Re: [lisp] IDEAS @IETF98 Minutes

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Re: [lisp] IDEAS @IETF98 Minutes

Discussed these 2 ID networking items with Albert and others, perhaps this is a good thread:

1. MAMBO - 

Map-Assisted Measurnent Based Overlay
The notion here is that identity based overlays offer global (map-assisted) choices hop by hop underlays do not. One factor in making these choices can be by measuring the pearson correlation coefficient (pcc) between the tunnels. If considered when selecting between VTEP X or VTEP Y to reach a multi home EID or a load balanced EID it can double-quadruple overall overlay capacity. 

2. Lisp-Lambda -
A serverless (or virtual-appliance-less) alternative to service function chaining which is hard to scale and dev-ops. Its done by mapping flows at the ITR, ETR, or STR (segment) to queues, and using the mapping to invoke the (cached) function on the flow queue packets rather then hair pining the packets in and out of function virtual appliances. Saves nic-ram-nic-ram... costly lifting.

There are reference implementations and simulations to both if theres interest. 


On Apr 13, 2017, at 12:01 AM, Padma Pillay-Esnault <[hidden email]> wrote:


Please find below the minutes of the meeting.

Many thanks to our two scribes: Toerless Eckert and Uma Chunduri.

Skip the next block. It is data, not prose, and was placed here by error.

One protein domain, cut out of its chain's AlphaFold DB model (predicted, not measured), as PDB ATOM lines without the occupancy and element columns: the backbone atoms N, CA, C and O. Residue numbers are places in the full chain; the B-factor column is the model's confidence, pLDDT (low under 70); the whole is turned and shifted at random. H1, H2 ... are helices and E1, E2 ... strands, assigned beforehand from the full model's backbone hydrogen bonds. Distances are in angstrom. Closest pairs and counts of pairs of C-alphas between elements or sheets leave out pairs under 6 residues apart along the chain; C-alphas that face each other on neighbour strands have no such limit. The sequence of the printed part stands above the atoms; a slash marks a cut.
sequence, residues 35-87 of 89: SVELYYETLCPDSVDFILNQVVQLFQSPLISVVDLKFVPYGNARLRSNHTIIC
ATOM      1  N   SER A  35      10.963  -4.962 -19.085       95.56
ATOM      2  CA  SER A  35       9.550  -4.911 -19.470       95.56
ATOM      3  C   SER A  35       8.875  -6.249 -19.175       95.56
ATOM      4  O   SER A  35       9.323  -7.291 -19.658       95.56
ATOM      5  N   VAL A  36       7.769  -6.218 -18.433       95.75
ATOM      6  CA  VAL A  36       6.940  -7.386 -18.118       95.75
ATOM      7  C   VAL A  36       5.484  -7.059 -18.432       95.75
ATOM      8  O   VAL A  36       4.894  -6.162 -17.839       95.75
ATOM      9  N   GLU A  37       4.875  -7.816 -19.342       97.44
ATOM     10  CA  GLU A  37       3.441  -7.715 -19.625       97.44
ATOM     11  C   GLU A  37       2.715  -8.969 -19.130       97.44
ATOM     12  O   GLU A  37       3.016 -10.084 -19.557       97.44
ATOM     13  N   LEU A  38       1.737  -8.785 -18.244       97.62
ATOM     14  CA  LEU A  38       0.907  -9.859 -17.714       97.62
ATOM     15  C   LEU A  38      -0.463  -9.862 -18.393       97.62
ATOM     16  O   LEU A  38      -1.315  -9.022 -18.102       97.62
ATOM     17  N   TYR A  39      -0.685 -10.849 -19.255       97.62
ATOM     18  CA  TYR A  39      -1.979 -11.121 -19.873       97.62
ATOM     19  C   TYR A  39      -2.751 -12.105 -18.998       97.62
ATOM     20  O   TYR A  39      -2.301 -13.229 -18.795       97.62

If you have any comments/corrections please let us know.



IDEAS Side Meeting Minutes 


1. Slides

Please find below a pointer to the slides



2. Agenda 

2.1. Introduction and Problem Statement for IDEAS  - Padma Pillay-Esnault    


IDEAS Introduction


IDEAS aims to be the forum where common issues across all ID Enabled Networks can be discussed.


-       to create awareness

-       to present the work proposed in IDEAS

-       A generic architecture that is scalable, extensible, robust, secure, and flexible for future ID enabled networks

-        to sollicit comments and feedback from the community on the drafts

-       to call for new contributions


Problem Statement

Motivation: Why Now?

ID solutions can address diverse areas

            IOT, M2M communication, Discovery, privacy, Latency, Virtualization